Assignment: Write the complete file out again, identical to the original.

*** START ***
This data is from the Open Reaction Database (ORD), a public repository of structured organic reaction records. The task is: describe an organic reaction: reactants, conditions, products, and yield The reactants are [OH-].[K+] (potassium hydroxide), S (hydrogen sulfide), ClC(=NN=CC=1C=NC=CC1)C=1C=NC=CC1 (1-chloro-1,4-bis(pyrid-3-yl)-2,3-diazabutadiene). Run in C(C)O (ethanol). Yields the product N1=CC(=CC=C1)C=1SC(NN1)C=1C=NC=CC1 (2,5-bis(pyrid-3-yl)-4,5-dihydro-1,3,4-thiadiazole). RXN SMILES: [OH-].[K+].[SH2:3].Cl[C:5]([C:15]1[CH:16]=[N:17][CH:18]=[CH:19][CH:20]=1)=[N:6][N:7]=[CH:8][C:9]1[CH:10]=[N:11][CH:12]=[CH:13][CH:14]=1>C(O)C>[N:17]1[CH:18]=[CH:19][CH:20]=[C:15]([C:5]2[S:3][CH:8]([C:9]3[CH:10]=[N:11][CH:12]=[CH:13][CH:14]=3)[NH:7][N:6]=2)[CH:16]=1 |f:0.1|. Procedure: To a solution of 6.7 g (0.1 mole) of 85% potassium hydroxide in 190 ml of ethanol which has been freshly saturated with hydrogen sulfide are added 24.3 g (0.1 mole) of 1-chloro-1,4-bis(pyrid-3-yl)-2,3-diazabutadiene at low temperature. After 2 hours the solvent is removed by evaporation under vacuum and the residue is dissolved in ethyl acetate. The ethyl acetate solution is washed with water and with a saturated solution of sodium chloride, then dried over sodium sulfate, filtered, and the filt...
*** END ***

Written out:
This data is from the Open Reaction Database (ORD), a public repository of structured organic reaction records. The task is: describe an organic reaction: reactants, conditions, products, and yield The reactants are [OH-].[K+] (potassium hydroxide), S (hydrogen sulfide), ClC(=NN=CC=1C=NC=CC1)C=1C=NC=CC1 (1-chloro-1,4-bis(pyrid-3-yl)-2,3-diazabutadiene). Run in C(C)O (ethanol). Yields the product N1=CC(=CC=C1)C=1SC(NN1)C=1C=NC=CC1 (2,5-bis(pyrid-3-yl)-4,5-dihydro-1,3,4-thiadiazole). RXN SMILES: [OH-].[K+].[SH2:3].Cl[C:5]([C:15]1[CH:16]=[N:17][CH:18]=[CH:19][CH:20]=1)=[N:6][N:7]=[CH:8][C:9]1[CH:10]=[N:11][CH:12]=[CH:13][CH:14]=1>C(O)C>[N:17]1[CH:18]=[CH:19][CH:20]=[C:15]([C:5]2[S:3][CH:8]([C:9]3[CH:10]=[N:11][CH:12]=[CH:13][CH:14]=3)[NH:7][N:6]=2)[CH:16]=1 |f:0.1|. Procedure: To a solution of 6.7 g (0.1 mole) of 85% potassium hydroxide in 190 ml of ethanol which has been freshly saturated with hydrogen sulfide are added 24.3 g (0.1 mole) of 1-chloro-1,4-bis(pyrid-3-yl)-2,3-diazabutadiene at low temperature. After 2 hours the solvent is removed by evaporation under vacuum and the residue is dissolved in ethyl acetate. The ethyl acetate solution is washed with water and with a saturated solution of sodium chloride, then dried over sodium sulfate, filtered, and the filt...